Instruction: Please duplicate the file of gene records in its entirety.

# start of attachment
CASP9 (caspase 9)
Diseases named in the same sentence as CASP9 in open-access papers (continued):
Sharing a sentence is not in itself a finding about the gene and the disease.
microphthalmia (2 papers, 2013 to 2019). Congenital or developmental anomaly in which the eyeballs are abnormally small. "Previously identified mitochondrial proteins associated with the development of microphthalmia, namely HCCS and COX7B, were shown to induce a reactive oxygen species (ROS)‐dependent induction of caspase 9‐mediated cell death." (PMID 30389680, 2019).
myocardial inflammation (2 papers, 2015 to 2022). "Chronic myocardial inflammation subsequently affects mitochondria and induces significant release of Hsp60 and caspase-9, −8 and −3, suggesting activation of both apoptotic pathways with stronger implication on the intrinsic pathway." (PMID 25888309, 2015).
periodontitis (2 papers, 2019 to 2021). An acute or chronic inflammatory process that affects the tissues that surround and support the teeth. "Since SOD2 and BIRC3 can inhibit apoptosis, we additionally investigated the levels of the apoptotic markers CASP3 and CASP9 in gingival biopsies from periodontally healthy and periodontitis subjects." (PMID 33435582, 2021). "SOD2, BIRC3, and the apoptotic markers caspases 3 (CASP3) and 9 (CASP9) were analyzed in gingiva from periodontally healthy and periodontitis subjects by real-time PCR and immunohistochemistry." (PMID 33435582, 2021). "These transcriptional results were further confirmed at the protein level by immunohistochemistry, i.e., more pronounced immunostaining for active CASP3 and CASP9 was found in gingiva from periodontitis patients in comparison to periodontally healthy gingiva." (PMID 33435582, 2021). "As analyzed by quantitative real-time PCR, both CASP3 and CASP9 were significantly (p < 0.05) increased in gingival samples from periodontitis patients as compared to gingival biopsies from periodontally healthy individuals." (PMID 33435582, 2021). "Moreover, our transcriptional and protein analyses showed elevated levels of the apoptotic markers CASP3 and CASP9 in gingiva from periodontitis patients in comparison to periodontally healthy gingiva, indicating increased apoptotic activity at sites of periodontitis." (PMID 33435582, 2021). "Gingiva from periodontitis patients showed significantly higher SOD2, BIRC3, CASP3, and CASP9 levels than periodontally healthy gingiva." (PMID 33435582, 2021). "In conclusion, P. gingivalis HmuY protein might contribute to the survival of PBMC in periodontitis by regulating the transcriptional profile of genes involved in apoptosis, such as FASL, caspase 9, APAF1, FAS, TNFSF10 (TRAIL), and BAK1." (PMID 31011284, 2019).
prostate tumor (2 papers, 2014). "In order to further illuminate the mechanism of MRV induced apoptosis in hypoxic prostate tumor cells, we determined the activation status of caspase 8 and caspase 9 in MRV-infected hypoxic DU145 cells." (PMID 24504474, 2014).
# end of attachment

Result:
CASP9 (caspase 9)
Diseases named in the same sentence as CASP9 in open-access papers (continued):
Sharing a sentence is not in itself a finding about the gene and the disease.
microphthalmia (2 papers, 2013 to 2019). Congenital or developmental anomaly in which the eyeballs are abnormally small. "Previously identified mitochondrial proteins associated with the development of microphthalmia, namely HCCS and COX7B, were shown to induce a reactive oxygen species (ROS)‐dependent induction of caspase 9‐mediated cell death." (PMID 30389680, 2019).
myocardial inflammation (2 papers, 2015 to 2022). "Chronic myocardial inflammation subsequently affects mitochondria and induces significant release of Hsp60 and caspase-9, −8 and −3, suggesting activation of both apoptotic pathways with stronger implication on the intrinsic pathway." (PMID 25888309, 2015).
periodontitis (2 papers, 2019 to 2021). An acute or chronic inflammatory process that affects the tissues that surround and support the teeth. "Since SOD2 and BIRC3 can inhibit apoptosis, we additionally investigated the levels of the apoptotic markers CASP3 and CASP9 in gingival biopsies from periodontally healthy and periodontitis subjects." (PMID 33435582, 2021). "SOD2, BIRC3, and the apoptotic markers caspases 3 (CASP3) and 9 (CASP9) were analyzed in gingiva from periodontally healthy and periodontitis subjects by real-time PCR and immunohistochemistry." (PMID 33435582, 2021). "These transcriptional results were further confirmed at the protein level by immunohistochemistry, i.e., more pronounced immunostaining for active CASP3 and CASP9 was found in gingiva from periodontitis patients in comparison to periodontally healthy gingiva." (PMID 33435582, 2021). "As analyzed by quantitative real-time PCR, both CASP3 and CASP9 were significantly (p < 0.05) increased in gingival samples from periodontitis patients as compared to gingival biopsies from periodontally healthy individuals." (PMID 33435582, 2021). "Moreover, our transcriptional and protein analyses showed elevated levels of the apoptotic markers CASP3 and CASP9 in gingiva from periodontitis patients in comparison to periodontally healthy gingiva, indicating increased apoptotic activity at sites of periodontitis." (PMID 33435582, 2021). "Gingiva from periodontitis patients showed significantly higher SOD2, BIRC3, CASP3, and CASP9 levels than periodontally healthy gingiva." (PMID 33435582, 2021). "In conclusion, P. gingivalis HmuY protein might contribute to the survival of PBMC in periodontitis by regulating the transcriptional profile of genes involved in apoptosis, such as FASL, caspase 9, APAF1, FAS, TNFSF10 (TRAIL), and BAK1." (PMID 31011284, 2019).
prostate tumor (2 papers, 2014). "In order to further illuminate the mechanism of MRV induced apoptosis in hypoxic prostate tumor cells, we determined the activation status of caspase 8 and caspase 9 in MRV-infected hypoxic DU145 cells." (PMID 24504474, 2014).